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Where are we with RSV prophylaxis?
  1. Neil A Caldwell1,
  2. Ceri Townsend2
  1. 1Department of Pharmacy, Wirral University Teaching Hospital NHS Foundation Trust, Wirral, UK
  2. 2Department of Paediatrics, Wirral University Teaching Hospital, Wirral, UK
  1. Correspondence to Neil A Caldwell, Department of Pharmacy, Wirral University Teaching Hospital NHS Foundation Trust, Arrowe Park Hospital, Arrowe Park Road, Upton, Wirral CH495PE, UK; neil.caldwell{at}nhs.net

Abstract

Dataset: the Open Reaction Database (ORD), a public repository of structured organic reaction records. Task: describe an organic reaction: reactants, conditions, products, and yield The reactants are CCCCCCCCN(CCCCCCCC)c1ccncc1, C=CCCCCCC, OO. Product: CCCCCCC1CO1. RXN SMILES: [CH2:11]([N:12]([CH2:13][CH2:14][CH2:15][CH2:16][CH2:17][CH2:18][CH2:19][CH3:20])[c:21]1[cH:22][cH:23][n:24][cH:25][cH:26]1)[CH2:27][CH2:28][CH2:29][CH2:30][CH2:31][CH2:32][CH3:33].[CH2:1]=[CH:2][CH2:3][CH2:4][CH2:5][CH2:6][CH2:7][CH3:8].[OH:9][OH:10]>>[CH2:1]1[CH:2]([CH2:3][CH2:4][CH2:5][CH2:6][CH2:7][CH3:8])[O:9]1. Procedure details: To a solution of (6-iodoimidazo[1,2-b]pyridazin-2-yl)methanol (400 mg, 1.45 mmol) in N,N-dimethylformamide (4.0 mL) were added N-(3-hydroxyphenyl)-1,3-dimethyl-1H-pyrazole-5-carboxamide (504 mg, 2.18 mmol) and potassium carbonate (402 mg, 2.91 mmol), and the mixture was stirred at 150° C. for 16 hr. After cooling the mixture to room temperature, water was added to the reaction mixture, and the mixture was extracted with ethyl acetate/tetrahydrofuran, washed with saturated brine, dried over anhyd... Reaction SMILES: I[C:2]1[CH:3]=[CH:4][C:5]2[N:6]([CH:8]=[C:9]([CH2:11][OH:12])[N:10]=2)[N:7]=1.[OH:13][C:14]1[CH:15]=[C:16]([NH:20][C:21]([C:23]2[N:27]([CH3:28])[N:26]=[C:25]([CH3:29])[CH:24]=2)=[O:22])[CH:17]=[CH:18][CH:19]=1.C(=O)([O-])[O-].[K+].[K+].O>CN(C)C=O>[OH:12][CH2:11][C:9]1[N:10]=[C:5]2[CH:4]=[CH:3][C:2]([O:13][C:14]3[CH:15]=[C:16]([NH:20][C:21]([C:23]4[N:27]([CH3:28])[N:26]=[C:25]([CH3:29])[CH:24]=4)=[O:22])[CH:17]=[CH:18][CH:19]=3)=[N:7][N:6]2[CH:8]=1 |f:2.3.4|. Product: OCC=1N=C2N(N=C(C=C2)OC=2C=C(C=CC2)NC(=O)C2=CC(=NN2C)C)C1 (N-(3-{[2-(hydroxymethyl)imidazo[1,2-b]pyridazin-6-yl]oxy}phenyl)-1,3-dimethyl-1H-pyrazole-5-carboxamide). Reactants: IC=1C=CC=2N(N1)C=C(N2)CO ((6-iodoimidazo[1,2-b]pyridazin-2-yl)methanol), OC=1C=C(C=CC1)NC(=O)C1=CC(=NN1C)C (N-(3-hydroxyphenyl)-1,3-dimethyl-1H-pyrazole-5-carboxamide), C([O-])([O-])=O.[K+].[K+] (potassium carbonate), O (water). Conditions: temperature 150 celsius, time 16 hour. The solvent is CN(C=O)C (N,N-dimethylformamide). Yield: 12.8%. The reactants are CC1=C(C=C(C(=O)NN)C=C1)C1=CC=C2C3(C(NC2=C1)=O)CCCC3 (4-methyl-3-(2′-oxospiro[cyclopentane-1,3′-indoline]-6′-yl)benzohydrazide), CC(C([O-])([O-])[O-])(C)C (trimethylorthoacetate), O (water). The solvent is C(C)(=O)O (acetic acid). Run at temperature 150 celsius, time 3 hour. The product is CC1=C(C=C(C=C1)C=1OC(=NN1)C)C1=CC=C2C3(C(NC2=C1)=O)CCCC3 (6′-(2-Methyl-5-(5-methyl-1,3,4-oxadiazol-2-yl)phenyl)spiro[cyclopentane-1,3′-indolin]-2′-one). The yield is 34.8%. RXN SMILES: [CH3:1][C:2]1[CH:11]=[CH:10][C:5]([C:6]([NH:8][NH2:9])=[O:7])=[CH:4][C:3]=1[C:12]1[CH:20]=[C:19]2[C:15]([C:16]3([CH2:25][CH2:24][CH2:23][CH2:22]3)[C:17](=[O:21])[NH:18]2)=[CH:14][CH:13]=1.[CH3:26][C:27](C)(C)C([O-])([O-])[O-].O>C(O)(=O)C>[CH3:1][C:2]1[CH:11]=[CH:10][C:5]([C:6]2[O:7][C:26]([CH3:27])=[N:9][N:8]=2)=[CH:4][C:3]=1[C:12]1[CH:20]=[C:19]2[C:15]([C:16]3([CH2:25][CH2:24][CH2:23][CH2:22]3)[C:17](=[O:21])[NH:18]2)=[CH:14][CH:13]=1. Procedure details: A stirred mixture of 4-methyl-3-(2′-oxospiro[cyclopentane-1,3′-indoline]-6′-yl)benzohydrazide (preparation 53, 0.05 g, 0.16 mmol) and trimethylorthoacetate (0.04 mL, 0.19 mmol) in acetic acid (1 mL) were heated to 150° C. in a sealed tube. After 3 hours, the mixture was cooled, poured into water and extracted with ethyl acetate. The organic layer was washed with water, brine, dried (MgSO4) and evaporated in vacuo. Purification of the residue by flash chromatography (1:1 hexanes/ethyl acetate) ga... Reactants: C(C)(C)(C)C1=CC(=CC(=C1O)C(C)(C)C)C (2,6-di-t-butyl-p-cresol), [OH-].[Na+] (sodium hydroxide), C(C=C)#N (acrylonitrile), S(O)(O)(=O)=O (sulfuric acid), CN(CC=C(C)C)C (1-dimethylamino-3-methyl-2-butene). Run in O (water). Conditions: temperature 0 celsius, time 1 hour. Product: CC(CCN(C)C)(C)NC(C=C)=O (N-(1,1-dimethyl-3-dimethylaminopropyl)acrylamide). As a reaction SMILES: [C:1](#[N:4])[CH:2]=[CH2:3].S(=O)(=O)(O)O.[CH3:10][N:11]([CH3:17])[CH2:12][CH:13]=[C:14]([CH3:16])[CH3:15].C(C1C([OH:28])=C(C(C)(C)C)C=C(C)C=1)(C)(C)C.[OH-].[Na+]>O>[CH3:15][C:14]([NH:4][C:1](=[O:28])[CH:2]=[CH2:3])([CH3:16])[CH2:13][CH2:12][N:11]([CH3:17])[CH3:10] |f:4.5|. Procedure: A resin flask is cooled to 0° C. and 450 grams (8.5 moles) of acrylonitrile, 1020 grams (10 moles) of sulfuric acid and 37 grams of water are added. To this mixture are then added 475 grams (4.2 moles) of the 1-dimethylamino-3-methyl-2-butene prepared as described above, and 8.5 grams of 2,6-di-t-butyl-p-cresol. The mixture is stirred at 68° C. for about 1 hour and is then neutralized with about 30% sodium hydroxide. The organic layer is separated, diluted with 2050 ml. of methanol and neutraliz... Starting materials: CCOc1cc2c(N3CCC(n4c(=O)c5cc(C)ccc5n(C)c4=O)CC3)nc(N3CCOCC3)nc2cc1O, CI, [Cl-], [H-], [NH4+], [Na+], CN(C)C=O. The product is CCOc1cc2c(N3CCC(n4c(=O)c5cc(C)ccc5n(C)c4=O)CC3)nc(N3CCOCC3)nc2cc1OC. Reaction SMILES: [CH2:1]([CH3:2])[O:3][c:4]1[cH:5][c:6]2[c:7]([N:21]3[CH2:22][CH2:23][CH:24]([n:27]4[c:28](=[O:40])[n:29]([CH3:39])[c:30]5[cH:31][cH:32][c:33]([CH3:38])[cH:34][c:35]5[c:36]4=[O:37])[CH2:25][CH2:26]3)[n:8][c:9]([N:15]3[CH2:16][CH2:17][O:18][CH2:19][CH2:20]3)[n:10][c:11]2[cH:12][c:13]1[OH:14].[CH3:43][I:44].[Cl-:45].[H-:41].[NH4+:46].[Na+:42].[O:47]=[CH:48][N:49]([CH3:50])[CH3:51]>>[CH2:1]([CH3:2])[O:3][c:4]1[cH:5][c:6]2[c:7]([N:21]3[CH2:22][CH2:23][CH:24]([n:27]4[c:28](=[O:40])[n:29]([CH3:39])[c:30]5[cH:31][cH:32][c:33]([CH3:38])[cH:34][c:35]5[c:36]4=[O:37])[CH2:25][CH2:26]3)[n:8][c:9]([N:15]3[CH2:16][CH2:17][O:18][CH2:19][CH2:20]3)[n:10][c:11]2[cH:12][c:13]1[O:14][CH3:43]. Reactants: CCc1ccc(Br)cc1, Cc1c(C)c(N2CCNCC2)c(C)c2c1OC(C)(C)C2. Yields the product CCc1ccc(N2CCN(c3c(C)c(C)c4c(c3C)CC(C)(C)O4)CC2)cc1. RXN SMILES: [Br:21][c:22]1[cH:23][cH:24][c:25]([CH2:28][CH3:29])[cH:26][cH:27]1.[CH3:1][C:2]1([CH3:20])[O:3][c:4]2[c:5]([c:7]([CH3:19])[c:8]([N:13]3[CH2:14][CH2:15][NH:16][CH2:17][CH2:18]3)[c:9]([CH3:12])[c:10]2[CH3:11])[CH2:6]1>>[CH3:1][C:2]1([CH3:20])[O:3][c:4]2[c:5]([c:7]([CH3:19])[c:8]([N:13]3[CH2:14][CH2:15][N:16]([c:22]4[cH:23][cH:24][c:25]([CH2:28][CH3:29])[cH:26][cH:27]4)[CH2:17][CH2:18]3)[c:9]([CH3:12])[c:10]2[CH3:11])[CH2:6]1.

Respiratory syncytial virus (RSV) is a predictable, seasonal disease with significant morbidity and mortality in children below 24 months. Prophylaxis, which decreases hospitalisation in those most vulnerable to the disease, has been available since 1998. Pharmacological prophylaxis is however, expensive and requires good infrastructure to deliver. It is out of reach for many patients in low-income and middle-income countries where mortality is highest. This article looks at the pathophysiology and risk factors for RSV. It also outlines what agents are currently available for prophylaxis and prevention.

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